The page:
There is a lot of ground under solar panels that could be planted to pollinator habitat. In this episode guest host Maggie Graham (MSc candidate, Water Resources Science, OSU) talks with John Jacob, a Southern Oregon beekeeper, who has been working with solar panel companies to make sure new installations include habitat for bees.
John has run Old Sol Apiaries in Medford, Oregon since 1997. He is also the current President of Oregon State Beekeepers Association.
ow important are trees to the health of bees? In many cases we don’t know because trees are a lot bigger than us. That doesn’t stop our next guest from scaling into the canopy for her research. This week we feature PhD Candidate Kass Urban-Mead.
Kass is working on PhD in Entomology at Cornell University. She is interested in wild bee biology, conservation, and sustainable agriculture. She thinks wild bees are top-notch because not only are they endlessly fascinating critters biologically, but an accessible entry point for connecting with people of all backgrounds about our interconnected global ecological web. Her research focuses on wild bee populations in forests and orchards, and how bees differently use these habitats over time and space. Specifically, she explores the often overlooked canopy resources and vertical habitat spatial use. Kass spends a lot of time on local farms, and ultimately hopes her research will contribute to forest management recommendations to support important agricultural pollinators. When not in the woods, Kass is singing shape note or coaching kids’ roller derby. Long term, she is interested in a career at the intersection of outreach, extension, and policy.
Pollinating crops can be difficult on honey bees. Since 2014, the California Almond Board has been working with beekeepers, pest control advisors and groups like Project ApisM to come up with standards (Best Management Practices, BMPs) to increase the health of bees in California Almonds. This week we talk with former Director, Agricultural Affairs, Almond Board of California (ABC), Bob Curtis, about how the BMPs were developed and how effective they have been to help bees during pollination.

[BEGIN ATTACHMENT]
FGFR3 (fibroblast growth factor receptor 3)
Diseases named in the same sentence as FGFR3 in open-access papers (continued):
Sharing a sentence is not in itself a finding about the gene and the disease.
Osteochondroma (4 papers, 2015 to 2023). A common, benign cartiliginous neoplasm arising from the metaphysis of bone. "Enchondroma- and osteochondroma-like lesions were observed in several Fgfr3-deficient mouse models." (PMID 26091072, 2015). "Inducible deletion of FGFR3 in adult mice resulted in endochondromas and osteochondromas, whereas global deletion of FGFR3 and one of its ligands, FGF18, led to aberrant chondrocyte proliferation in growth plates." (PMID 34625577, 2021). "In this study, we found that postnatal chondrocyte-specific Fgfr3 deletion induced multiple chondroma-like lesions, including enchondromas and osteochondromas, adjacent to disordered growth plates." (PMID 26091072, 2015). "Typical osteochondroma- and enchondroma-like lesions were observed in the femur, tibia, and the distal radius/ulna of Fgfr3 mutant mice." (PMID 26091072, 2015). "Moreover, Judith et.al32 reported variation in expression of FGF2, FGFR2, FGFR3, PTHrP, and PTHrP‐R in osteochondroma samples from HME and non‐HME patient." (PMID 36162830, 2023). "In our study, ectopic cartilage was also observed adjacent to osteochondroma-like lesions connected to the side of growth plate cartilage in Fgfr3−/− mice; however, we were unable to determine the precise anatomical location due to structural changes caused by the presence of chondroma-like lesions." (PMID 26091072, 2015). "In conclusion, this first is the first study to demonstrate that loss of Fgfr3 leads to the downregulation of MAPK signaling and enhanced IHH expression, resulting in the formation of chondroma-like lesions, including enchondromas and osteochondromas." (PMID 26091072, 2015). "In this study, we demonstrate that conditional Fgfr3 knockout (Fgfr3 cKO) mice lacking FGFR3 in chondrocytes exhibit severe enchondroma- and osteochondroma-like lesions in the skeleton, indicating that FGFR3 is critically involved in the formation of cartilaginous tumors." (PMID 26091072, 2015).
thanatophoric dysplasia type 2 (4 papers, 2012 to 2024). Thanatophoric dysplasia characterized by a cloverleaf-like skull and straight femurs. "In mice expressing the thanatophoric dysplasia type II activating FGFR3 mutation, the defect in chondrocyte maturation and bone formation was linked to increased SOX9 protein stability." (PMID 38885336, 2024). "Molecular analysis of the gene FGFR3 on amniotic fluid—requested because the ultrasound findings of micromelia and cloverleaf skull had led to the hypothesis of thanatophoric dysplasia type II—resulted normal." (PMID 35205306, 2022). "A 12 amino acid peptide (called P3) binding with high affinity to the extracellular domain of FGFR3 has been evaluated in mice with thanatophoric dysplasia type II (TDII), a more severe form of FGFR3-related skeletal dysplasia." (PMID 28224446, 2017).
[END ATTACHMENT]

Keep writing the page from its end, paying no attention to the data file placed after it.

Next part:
Bob has had an productive career with the Almond Board, and, in fact, still works with the Almond Board as a consultant. In 2013, Bob was awarded the UC Davis College of Agricultural and Environmental Sciences (CA&ES) Award of Distinction, which recognized his work as a liaison for the betterment of partnerships between the almond industry and the agricultural research community. In 2018, He received the Eric Mussen Distinguised Service Award from the California Beekeepers Association and in 2019, Friend of the Industry Award from the American Honey Producers Association. He has served on several advisory groups, including the UC Davis CA&ES Dean’s Advisory Council. Bob received his master’s in agricultural entomology from UC Riverside and a bachelors in zoology from UC Los Angeles.
Learning the bees of your local area can be a daunting task. Most guides and keys, for example, include bees that don’t even exist where you live, and are packed with hard-to-understand terminology. This week we talk to August Jackson, who has come up with a solution – a concise guide to the bees of the Willamette Valley (The Bees of the Willamette Valley: A comprehensive guide to the genera). August is the Interpretation Coordinator at Mount Pisgah Arboretum, helping to develop the Arboretum’s interpretive exhibits and adult educational programming. He has been studying and photographing bees and other pollinating insects in the region for over five years, and his photographs have appeared in a number of publications. August regularly teaches classes and delivers talks on pollination ecology and bee identification around the state. Most recently, he is assisting with the Oregon Bee Project in teaching basic bee taxonomy to volunteers conducting a statewide census of Oregon’s bee species.
The Fourth International Pollinator Conference was held in Davis, CA. In this episode you will hear about some of the interesting new research happening on pollinator health from around the world. 2019 International Pollinator Conference highlighted recent research advances in the biology and health of pollinators, and linking these to policy implications. The conference covered a range of topics in pollinator research, from genomics to ecology, and their application to land use and management, breeding of managed bees, and monitoring of global pollinator populations. The fourth International Pollinator Conference, the first year ever held at the University of California, Davis, drew a capacity crowd of 250, with presenters from 15 countries.